I see sound! Too much coffee? Nope, I’m a sonographer! October is Medical Ultrasound Awareness Month (MUAM). I am partying like it’s 1991, the year sonography and sonographers were first given a platform to share our unique role in healthcare.
The history of ultrasound begins in the sixth century B.C. with Pythagoras and his work with vibrating strings. His invention of the sonometer launched a timeline of discoveries from sound vibration, transmission, echolocation, Doppler and piezoelectricity to Sound Navigation and Ranging (SONAR) in World War II. These discoveries and advancements led to the first brain scan in the 1940s, the first view of a moving heart using motion display (M-Mode) in 1954 and the first obstetric ultrasound in 1957.
Real-time visualization and growing interest in its medical applications created the need for a specialized group of people who could operate the machine and interpret the images. Joan P. Baker is credited with creating the sonography occupation under the U.S. Office of Education in 1973. The term “sonography” can be broken down into sono (sound) and graphy (to write) and the subsequent title “sonographer” describes someone literate in sound.
While sonography is barely a teenager in diagnostic imaging compared with X-ray, ultrasound technology has evolved rapidly. Initially, machines were bulky, required the patient to remain very still, had limited features and, for some systems, an immersion tank was needed (think dunk tank – cold gel doesn’t sound so bad now, does it?). Technology has improved so much in the last 25 years that systems can fit in your pocket. This readily accessible tool paved the way for a new use: Point of Care Ultrasound (POCUS). POCUS is delivered at the bedside by a provider to quickly acquire and interpret an image and then manage the findings.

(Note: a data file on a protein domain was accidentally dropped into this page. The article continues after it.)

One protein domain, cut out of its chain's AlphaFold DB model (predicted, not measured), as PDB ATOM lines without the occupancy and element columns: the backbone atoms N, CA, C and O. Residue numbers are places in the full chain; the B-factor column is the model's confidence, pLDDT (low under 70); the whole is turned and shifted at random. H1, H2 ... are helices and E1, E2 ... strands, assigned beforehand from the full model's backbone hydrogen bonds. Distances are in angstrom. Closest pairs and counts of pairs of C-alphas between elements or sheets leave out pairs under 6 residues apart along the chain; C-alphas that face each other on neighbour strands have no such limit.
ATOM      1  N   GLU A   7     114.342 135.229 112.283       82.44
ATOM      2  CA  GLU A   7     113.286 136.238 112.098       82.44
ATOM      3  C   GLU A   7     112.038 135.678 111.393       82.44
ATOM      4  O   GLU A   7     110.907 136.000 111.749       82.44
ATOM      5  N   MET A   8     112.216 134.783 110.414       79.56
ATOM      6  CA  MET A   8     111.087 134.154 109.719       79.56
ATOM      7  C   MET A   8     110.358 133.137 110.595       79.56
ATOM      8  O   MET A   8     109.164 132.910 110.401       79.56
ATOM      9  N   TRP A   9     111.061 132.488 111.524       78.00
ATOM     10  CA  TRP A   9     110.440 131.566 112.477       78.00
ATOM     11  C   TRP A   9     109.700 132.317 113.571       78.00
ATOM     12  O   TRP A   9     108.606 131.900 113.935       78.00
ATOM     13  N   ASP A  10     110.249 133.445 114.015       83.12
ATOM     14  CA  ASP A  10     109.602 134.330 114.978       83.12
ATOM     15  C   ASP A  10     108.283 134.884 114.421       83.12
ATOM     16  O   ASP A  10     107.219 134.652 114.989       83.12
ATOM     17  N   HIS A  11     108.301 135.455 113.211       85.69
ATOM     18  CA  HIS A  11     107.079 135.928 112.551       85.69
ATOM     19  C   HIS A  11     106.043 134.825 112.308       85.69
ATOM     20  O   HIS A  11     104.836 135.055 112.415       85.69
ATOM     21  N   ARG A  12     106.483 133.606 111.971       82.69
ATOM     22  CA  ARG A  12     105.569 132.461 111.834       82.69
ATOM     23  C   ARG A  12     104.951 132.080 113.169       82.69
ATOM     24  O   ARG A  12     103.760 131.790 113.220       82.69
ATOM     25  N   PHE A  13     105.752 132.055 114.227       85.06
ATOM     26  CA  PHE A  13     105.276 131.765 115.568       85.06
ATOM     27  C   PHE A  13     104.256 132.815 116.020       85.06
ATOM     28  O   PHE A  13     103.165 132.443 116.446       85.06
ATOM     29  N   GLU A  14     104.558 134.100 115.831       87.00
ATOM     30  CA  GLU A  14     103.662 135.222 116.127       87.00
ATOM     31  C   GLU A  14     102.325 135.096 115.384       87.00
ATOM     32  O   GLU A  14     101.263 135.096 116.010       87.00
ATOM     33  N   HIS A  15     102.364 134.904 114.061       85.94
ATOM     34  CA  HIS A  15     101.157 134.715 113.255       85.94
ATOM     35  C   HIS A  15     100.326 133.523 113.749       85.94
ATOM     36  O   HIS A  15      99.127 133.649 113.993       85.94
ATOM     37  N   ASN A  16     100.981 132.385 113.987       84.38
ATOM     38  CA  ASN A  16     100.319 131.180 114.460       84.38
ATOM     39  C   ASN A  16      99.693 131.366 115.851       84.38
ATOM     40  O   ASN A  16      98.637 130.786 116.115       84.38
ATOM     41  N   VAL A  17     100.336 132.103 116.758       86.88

POCUS has become integral for many healthcare providers, from the use on helicopters by paramedics to physicians in the ER, ICU or private practice, anesthesiology, physician assistants and many others. As demand increases, so does the need for this to be introduced earlier in training. Several publications reflect this growing trend and ask one big question: Who will teach this?
I have been employed by Baylor College of Medicine for the past year and have been part of developing the POCUS thread in the new curriculum. I use my experience from teaching sonography in clinical environments and healthcare colleges to build foundational coursework that I believe will leave lasting impressions and positively impact medical students. I am privileged to work alongside physicians who use POCUS routinely in their practice. We strive to create a curriculum that enhances the critical thinking of undergraduate medical education students and prepares them for their respective specialty without overstepping into the vital role diagnostic imaging holds.
My role as a sonographer over the last 20 years has allowed me to work in many settings and has provided me with great opportunities. Through it all, one thing that remains the same is my passion for this profession and my commitment to ensuring safe patient care through teaching and training students, whether they are learning sonography or POCUS. I am thankful for the pioneers who carved out our place in the healthcare industry, and I am excited to be involved in this new direction our profession is being called to.
If you would like to learn more about sonography and/or POCUS, visit the American Institute of Ultrasound in Medicine, American Registry for Diagnostic Medical Sonography, Society of Diagnostic Medical Sonography, Society of Vascular Ultrasound, American Society of Echocardiography or World Congress on Ultrasound in Medical Education.
Have a question about our POCUS curriculum? Email us.
By Cherie Tator, MS, RDMS (ABD, OB/GYN, BR, PS) RVT, senior sonographer simulation educator with the Simulation & Standardized Patient Program at Baylor College of Medicine